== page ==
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You mow your own lawn, you clean your own gutters, and you’ve triumphed over IKEA assembly instructions. But it’s a long road from these basic do-it-yourself tasks to remodeling a bathroom or building a home addition. Planning your do-it-yourself project requires a realistic inventory of your skills, budget, and time.

Start With the End

Visualize what you want the results of your project to look like. If you’re building floor-to-ceiling bookshelves or adding chair rails to the breakfast nook walls, think about the color, style, and material. Perhaps you are repairing or replacing tile in the tub surround or on the kitchen floor. Once you have a clear picture of what you’re going for, you can make your plan.

Define Your Budget

Do-it-yourselfers have many motivations, from creative expression to the satisfaction of proving they can tackle and complete the job. However, the primary reason most homeowners take on DIY projects is to save money. Make a budget for your project and stick to it.

Your budget should consider more than just the cost of materials; there’s the value of your time, too. If you’ll be working on your project while also holding down a full-time job, estimate how many hours it will take you to complete the project. Then multiply those hours by the value of your time—the hourly value of your pay. Add that to the cost of the project because that’s the value of your labor. On top of that, there’s the time you lose that you could be using to do other things. Each hour you spend on your project is an hour you don’t spend with your kids, on your other hobbies, or by relaxing over the weekend before you must go back to work at your day job.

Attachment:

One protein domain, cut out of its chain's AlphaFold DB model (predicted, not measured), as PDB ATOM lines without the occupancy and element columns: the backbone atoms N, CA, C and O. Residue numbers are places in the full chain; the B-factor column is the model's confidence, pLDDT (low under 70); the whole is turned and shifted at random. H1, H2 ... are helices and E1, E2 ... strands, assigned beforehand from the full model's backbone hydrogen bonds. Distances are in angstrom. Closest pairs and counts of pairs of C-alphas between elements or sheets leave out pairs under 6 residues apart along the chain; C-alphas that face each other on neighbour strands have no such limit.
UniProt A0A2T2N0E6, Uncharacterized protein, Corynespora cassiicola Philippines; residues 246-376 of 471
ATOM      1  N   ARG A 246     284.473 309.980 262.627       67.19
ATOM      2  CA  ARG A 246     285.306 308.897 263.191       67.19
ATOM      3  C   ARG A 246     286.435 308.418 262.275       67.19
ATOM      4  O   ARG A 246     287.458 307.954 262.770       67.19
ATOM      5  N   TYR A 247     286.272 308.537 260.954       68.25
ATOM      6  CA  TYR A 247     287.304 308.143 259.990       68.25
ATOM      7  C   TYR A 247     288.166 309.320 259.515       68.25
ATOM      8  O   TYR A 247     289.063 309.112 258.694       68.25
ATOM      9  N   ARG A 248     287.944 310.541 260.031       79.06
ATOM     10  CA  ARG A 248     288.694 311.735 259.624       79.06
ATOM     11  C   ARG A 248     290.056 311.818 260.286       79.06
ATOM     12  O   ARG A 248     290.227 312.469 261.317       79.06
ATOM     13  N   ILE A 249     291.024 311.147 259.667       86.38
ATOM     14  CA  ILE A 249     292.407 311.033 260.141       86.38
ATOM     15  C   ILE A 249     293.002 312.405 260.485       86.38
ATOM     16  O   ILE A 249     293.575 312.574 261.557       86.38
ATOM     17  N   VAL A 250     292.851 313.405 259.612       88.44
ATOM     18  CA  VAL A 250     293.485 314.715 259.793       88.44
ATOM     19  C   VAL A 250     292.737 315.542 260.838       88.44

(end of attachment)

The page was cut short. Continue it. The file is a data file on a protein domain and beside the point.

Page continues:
Research and Make Lists

Before you pick up a sledgehammer, saw, or screwdriver, do some research about the steps involved in your project. Be realistic about your skills—a project requiring plumbing, carpentry, and electrical work may cause you to think twice about doing it yourself. It may cost you less in the long run to have a pro come in first, instead of calling one to fix mistakes you made when you got in over your head. If YouTube and This Old House videos of projects like yours make your head spin, take a step back and reconsider.

Make a list of everything you’ll need for your project. Examples include:

  • Materials, including prices and availability
  • Tools, including which tools you’ll needfor each stage of the job
  • Skills (including those required skills you may not possess)
  • Safety precautions and equipment
  • Schedule, including when you’ll work on the project, what gets done first, and when you expect to finish
  • What could go wrong, including extra materials you may need to correct mistakes

Pandemic precautions have caused a lot of people to take a long hard look at their home and head for the big-box home supply store. Essential services like electrical and plumbing are taken up with responding to emergencies, and home stores may be sold out of some of the supplies you need. Factor these things into any plan for a do-it-yourself project—it may be a challenge to schedule help from a pro until restrictions may safely be eased.

Denise Lockwood has an extensive background in traditional and non-traditional media. She has written for, the Milwaukee Business Journal, Milwaukee Magazine and the Kenosha News.